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Return of ITAB, plus Quilts of Conservation and Life Forming

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This Saturday, It will be that time again. The San Jose Museum of Quilts and Textiles is set to bring their third incarnation of their International TECHstyle Art Biennial (ITAB). It is the juried exhibition of works from artists, who are merging fiber media with new information and communication technologies in both artistic processes and expression.

The exhibition will feature thirty-nine works by thirty-six artists from not only the United States, but also from Canada, France, New Zealand, South Korea and Lithuania. Different mediums are used including digital jacquard weaving, digital printing and photography and computer embroidery. Yet, they all showcase the tools of technology, which allows artists to further their artistic visions, while exploring possibilities of inventions of textile in the 21st century.

A sample of ITAB can be seen on the museum’s website. It is a colorful work by Gay Lasher titled First Moment, which used fabrics including rayon and cotton, but also incorporates the use of Epson Ultrachrome Inks. ITAB is on view until November 9th.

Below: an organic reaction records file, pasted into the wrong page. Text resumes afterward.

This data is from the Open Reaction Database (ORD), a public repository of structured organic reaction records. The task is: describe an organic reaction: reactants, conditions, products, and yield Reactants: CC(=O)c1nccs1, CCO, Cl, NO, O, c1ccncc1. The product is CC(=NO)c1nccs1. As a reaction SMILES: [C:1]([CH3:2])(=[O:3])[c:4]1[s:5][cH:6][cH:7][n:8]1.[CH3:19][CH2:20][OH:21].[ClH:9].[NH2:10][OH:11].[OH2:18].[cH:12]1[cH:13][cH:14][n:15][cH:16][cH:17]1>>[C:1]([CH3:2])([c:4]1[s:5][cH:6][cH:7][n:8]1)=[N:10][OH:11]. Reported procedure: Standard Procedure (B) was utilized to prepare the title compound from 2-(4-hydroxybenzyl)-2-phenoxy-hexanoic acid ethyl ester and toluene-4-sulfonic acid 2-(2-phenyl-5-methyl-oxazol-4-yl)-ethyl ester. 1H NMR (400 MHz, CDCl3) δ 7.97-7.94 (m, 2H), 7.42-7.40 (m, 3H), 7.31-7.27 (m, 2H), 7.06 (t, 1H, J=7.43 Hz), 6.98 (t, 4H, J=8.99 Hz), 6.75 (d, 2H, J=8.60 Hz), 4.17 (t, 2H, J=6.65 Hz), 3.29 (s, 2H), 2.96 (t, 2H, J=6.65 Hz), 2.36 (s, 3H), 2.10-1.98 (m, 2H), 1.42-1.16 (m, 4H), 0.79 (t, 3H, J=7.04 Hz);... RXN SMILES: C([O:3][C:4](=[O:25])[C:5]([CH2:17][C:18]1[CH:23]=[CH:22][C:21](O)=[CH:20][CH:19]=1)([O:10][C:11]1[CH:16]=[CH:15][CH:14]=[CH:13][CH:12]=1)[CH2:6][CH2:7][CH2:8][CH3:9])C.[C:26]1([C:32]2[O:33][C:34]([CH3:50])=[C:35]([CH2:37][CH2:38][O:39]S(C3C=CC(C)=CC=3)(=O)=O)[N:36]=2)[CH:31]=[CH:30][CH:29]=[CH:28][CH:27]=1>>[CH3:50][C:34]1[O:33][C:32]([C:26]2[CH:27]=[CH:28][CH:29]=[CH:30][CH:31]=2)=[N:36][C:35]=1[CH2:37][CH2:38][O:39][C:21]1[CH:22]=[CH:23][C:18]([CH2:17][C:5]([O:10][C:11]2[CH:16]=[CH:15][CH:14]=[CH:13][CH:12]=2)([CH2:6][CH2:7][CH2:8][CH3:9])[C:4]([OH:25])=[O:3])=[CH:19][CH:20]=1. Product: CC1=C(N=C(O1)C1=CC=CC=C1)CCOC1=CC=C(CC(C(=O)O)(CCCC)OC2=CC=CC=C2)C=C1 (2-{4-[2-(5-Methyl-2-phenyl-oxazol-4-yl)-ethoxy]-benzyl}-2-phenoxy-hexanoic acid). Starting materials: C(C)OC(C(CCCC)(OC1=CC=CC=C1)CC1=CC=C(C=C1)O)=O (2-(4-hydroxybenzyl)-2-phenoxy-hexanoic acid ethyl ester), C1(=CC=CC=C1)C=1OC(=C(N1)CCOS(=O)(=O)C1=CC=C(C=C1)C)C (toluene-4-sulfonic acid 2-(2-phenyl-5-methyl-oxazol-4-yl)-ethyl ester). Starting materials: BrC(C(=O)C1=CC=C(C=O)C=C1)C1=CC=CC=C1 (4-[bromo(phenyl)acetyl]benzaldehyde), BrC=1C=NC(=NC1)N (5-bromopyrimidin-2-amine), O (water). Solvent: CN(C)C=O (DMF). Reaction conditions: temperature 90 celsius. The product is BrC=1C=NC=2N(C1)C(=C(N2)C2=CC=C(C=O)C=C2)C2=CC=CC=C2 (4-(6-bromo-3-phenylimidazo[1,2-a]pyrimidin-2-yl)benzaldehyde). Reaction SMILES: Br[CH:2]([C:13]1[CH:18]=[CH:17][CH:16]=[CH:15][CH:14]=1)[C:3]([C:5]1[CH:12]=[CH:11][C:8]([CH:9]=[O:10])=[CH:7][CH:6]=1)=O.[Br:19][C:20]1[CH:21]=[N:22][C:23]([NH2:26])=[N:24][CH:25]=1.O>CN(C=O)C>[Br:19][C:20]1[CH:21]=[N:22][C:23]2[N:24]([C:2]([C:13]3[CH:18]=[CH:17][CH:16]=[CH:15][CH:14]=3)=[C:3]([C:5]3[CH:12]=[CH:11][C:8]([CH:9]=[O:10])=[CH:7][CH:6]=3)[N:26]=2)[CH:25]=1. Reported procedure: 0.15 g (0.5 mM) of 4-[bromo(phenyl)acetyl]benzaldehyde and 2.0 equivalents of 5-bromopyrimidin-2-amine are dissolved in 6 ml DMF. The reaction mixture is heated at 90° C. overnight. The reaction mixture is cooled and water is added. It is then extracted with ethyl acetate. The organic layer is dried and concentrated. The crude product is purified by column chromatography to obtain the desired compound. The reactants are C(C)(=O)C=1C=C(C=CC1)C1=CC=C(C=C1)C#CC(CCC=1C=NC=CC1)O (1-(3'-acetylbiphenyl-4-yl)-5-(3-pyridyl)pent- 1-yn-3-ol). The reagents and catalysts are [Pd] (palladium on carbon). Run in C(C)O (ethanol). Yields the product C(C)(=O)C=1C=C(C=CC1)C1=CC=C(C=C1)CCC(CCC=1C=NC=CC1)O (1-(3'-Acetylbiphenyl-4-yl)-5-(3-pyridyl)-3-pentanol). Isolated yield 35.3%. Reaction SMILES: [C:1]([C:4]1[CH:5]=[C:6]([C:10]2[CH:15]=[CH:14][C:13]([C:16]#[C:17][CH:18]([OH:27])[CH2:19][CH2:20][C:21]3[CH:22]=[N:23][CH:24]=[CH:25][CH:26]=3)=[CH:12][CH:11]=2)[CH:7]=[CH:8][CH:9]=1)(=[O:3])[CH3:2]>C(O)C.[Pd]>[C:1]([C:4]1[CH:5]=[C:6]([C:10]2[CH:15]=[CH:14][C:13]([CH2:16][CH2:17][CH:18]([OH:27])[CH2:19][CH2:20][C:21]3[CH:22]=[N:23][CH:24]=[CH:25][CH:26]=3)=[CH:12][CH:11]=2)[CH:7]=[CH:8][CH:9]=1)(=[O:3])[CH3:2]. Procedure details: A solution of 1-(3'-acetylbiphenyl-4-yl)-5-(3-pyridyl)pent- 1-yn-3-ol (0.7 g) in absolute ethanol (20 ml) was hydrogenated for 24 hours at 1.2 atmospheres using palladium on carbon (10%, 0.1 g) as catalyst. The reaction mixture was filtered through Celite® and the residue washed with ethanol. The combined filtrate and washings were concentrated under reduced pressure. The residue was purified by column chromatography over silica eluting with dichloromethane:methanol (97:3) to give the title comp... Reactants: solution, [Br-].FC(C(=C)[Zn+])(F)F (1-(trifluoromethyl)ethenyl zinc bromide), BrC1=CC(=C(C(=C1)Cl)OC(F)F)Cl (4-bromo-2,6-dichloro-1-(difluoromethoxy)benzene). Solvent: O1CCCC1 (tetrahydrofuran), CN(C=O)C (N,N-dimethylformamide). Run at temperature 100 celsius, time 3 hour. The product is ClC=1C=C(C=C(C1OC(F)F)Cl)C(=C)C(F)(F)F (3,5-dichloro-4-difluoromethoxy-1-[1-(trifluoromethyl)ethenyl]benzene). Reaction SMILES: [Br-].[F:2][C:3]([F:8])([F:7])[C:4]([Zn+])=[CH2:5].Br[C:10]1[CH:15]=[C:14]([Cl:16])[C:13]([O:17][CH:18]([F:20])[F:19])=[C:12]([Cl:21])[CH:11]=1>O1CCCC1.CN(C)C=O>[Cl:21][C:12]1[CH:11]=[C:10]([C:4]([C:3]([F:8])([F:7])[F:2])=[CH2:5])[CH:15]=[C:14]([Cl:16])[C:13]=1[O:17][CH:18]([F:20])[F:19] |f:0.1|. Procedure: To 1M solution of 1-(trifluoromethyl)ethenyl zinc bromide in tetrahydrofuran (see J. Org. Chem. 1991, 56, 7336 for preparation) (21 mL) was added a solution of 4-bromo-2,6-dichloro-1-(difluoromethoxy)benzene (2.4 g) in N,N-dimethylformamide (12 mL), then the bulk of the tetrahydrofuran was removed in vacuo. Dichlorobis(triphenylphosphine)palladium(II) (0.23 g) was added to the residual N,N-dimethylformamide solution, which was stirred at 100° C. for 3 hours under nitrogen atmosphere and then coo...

Also opening this Saturday at the San Jose Museum of Quilts and Textiles, is the exhibition Vel Garrick: Conversational Watercolor Quilts. It is the first of unique work, from this self-taught and emerging artist, who uses conversational prints and novelty fabrics, rather than typical floral prints. In doing so, Garrick creates supersized florals, landscapes and scenes, making the whole piece perfectly observed upclose, yet dizzying and magical when seen up close.

A sample of Varrick’s work can be seen on the museum’s website, featuring a very creative work titled I Found My Heart in San Francisco. Like the ITAB exhibition, this one is also on view until November 9th.

Finally there’s the exhibition Forming Our Lives, also opening this Saturday. It features works from artists Bonnie J. Smith, Carol Larson and Cristina Velazquez, all of whom used their works to recount personal stories that have shaped their lives. Those stories include being confined to a wheelchair after a work-related injury, and being shortened a few inches to better fit society. The feature works is expected to make the viewer question, why we do certain things in life, and how to overcome from certain expectations. The exhibition is on view until September 14th.

Log on to www.sjquiltmuseum.org for more information.

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